This later, existential moment of adult, religious commitment has, however, been for the most part replaced by us with some kind of formal membership procedure, such as the one practiced here - it is, if you like, akin to a kind of very low-key "confirmation" service. In short, membership has generally become for us primarily an intellectual assent to an ideal rather than to undergo some corporate and individual psycho-physical experience of commitment to, or initiation into, a particular religious community and way of being-in-the-world.

It is only Irish's heartfelt desire and need (for the reasons she outlined earlier - see above) physically to be baptised amongst us and by us that gifts us, firstly, with the opportunity to perform a service that is wholly derived from our radical, liberal Unitarian Christian tradition and, secondly, to prompt us to ask the question of why it is that have we not generally retained some recognisable physical form of adult baptism and simultaneously to ask whether this is this a good, or bad, thing?

I think it is clear that a major reason for the abandonment of adult baptism amongst us is to be found in the historical moment when, with the rise of the natural sciences, we began to feel that no external, tangible, material things can, in and of themselves, change a person's existential way of being-in-the-world. We see this viewpoint explicitly expressed in a seventeenth-century footnote to the original Polish Unitarian Racovian Catechism of 1605 in the section dealing with baptism. Benedykt Wiszowaty (c.1650–after 1704) wrote:

"It is rightly stated that this external rite alone cannot effect our salvation. The water itself avails us of nothing, - but the benefit results from the observance of our Lord's [i.e. Jesus's] command".

Although Wiszowaty and his fellow Polish Unitarians felt that, alone, actual water did nothing you can see, however, that it was still being used by them in their service meaningfully to aid a person's existential commitment to, and initiation into, the way of Jesus.

But a thought had arisen that since then has resolutely refused to disappear from view, namely, that if actual water doesn't really effect any change in a person's existential being then, really, why bother continuing to use it? Is it really necessary at all? Can't it just be dispensed with as an unnecessary and, perhaps even, superstitious practice? We see occurring here a shift of emphasis in what was considered by us to be truly  real and important to humanly-being, away from the natural, physical world and towards what was perceived to be a truer and more really real, spiritual, transcendent realm.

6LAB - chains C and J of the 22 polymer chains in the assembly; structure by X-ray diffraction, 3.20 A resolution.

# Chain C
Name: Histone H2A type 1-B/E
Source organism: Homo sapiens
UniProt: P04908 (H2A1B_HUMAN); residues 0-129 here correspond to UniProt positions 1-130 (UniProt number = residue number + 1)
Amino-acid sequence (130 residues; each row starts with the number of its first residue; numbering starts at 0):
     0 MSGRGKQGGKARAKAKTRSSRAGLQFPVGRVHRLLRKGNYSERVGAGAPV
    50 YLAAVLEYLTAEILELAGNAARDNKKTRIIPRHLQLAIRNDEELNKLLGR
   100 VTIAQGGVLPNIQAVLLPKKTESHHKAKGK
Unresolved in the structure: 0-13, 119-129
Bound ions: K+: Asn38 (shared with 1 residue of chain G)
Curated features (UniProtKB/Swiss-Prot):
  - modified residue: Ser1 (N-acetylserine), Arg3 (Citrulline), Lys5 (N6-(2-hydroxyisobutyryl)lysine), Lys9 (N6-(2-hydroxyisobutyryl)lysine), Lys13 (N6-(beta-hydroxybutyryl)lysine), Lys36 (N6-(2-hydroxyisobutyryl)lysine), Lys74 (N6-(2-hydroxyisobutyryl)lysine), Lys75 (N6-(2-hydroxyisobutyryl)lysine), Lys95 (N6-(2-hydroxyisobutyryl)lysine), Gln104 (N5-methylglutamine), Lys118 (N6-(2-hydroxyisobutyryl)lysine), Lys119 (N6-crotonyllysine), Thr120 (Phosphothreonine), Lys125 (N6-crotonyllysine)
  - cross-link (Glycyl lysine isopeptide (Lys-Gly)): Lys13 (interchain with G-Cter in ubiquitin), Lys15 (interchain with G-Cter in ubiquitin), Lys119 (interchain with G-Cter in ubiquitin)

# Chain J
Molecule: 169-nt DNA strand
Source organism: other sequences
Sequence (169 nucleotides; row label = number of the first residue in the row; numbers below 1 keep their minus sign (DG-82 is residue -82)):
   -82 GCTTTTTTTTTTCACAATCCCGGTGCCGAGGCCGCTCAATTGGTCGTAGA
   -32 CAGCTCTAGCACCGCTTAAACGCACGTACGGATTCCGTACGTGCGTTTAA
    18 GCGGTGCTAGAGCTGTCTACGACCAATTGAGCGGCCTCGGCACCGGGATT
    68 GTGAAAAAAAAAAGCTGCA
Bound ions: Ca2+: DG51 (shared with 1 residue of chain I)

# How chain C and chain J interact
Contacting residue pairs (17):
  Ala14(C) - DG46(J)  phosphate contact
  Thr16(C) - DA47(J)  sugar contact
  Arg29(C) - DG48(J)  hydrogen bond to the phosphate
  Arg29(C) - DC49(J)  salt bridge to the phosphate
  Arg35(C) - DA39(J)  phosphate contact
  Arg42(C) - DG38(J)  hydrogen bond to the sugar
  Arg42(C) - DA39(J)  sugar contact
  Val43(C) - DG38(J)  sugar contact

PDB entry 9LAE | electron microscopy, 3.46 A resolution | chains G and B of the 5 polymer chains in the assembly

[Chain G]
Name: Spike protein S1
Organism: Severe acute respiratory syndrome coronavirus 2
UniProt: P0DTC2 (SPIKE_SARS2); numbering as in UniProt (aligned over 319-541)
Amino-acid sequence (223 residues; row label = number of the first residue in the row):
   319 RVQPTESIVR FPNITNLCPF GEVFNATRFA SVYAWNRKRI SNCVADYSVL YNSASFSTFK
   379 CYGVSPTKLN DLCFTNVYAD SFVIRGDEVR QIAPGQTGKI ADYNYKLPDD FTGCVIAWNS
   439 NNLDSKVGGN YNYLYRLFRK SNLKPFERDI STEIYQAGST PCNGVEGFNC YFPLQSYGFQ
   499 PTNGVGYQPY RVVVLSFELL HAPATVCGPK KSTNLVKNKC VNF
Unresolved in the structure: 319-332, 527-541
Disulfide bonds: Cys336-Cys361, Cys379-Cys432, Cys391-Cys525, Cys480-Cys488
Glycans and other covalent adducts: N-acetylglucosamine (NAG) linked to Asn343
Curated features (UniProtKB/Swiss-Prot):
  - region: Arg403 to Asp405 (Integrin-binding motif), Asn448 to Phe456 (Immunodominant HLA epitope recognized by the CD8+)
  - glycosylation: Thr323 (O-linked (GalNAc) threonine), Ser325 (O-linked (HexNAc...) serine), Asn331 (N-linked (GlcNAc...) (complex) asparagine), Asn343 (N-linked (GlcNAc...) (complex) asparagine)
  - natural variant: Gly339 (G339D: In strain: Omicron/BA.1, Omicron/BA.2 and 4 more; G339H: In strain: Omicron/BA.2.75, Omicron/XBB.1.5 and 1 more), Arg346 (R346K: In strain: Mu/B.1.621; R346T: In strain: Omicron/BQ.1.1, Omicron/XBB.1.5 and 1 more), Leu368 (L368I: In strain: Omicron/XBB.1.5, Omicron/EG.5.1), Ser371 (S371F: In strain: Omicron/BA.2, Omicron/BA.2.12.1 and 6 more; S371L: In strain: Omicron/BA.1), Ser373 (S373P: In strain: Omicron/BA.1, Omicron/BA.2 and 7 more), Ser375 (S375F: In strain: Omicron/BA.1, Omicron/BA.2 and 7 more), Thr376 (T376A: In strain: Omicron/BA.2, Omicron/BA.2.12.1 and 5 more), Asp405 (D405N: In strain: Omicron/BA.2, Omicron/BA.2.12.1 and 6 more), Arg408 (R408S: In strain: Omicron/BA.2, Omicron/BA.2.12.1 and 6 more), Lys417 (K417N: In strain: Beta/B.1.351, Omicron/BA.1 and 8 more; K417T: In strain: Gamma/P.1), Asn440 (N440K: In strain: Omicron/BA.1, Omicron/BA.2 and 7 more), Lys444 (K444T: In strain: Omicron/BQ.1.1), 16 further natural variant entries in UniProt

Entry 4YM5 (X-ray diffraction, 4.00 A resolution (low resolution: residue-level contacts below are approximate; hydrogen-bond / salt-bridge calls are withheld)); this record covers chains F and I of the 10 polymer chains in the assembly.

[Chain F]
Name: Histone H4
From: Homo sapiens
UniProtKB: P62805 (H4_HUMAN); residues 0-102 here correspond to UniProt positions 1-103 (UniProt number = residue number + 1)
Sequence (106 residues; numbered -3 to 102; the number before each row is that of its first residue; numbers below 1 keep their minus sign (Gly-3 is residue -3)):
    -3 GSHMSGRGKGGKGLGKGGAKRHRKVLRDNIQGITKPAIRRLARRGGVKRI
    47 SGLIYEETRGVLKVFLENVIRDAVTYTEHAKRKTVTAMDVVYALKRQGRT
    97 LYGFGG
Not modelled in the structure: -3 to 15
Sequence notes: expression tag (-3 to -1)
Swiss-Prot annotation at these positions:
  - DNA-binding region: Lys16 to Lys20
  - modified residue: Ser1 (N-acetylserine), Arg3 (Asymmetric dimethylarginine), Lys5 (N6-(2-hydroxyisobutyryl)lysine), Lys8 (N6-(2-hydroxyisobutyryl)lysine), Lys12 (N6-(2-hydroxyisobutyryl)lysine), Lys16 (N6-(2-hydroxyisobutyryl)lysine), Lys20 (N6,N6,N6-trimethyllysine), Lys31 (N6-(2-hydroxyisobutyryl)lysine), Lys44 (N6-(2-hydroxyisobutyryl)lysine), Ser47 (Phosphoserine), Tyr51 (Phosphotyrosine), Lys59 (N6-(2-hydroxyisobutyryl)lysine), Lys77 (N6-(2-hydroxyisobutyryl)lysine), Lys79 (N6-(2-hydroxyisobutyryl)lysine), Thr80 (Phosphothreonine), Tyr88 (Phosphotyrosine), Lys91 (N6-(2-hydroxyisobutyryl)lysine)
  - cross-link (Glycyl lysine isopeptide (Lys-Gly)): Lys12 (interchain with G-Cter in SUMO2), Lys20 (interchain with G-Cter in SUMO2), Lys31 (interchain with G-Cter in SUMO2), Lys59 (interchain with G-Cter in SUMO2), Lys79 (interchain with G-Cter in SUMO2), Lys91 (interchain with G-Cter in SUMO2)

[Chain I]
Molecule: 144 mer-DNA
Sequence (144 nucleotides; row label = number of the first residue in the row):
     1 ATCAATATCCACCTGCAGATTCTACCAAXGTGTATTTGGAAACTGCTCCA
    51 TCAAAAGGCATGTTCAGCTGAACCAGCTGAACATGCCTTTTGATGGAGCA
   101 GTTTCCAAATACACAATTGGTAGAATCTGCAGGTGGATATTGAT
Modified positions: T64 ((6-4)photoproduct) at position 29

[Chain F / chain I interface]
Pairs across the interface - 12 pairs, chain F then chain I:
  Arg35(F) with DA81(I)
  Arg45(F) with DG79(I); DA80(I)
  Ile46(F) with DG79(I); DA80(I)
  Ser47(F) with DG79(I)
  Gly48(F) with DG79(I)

Quite simply the felt *need* to be baptised by actual water slowly stopped pressing upon us as "required as a necessity requires" (Wallace Stevens).

So far, so appropriately rational. But, as we all know, in human life there is always in play what is known as the "law of unintended consequences."

Keeping tightly to the theme of baptism, we were saying, on the one hand, that being touched by real water didn't count for anything or change us in any significant way and, on the other, saying that the symbolic idea of water did effect a change in us and was, therefore, more real (or more to be valued) than real water. The unintentional effect was to create a radical mind-body split.

But think about this . . . you try to tell this story to anyone (including yourself) who has had cause to travel on a hot, hot day and for whom a refreshing drink or a dip in a cool river has just changed their whole mood, attitude, perspective and understanding of what it is to be human and what should be valued in life!

Despite this recognition - which we can still make in certain extreme or near extreme situations - the mind-body split remains very real to most of us, especially in our formal, liberal religious services of worship which can often be veritably disembodied and "corpse-cold" (as Emerson once memorably noted).

It should be clear that there is likely to be a direct connection between this attitude and our own rationalist, European and North American culture's often highly aggressive and invasive attitude to the natural world as a whole and also with the often rude, brutal and violent way we have dealt with so many indigenous peoples around the world who have never forgotten that there is no absolute distinction to be made between the mind and the body, and between humankind and the natural world.

Gary Snyder’s essay from which we heard an extract, and indeed much of his work as a whole, constantly attempts to remind us about what it means consciously to live deeply intertwined in nature and he offers us many memorable examples of the consequences of this kind of living which can help us feel, as our reading today noted, the truth of the idea that "Rudeness in thought or deed toward others, toward nature, reduces the chances of conviviality and interspecies communication, which are essential to physical and spiritual survival."

Elsewhere in that same essay Snyder quotes the wonderful and often witty founder of the Soto school of Zen Buddhism, Dogen (1200-1253), who once said: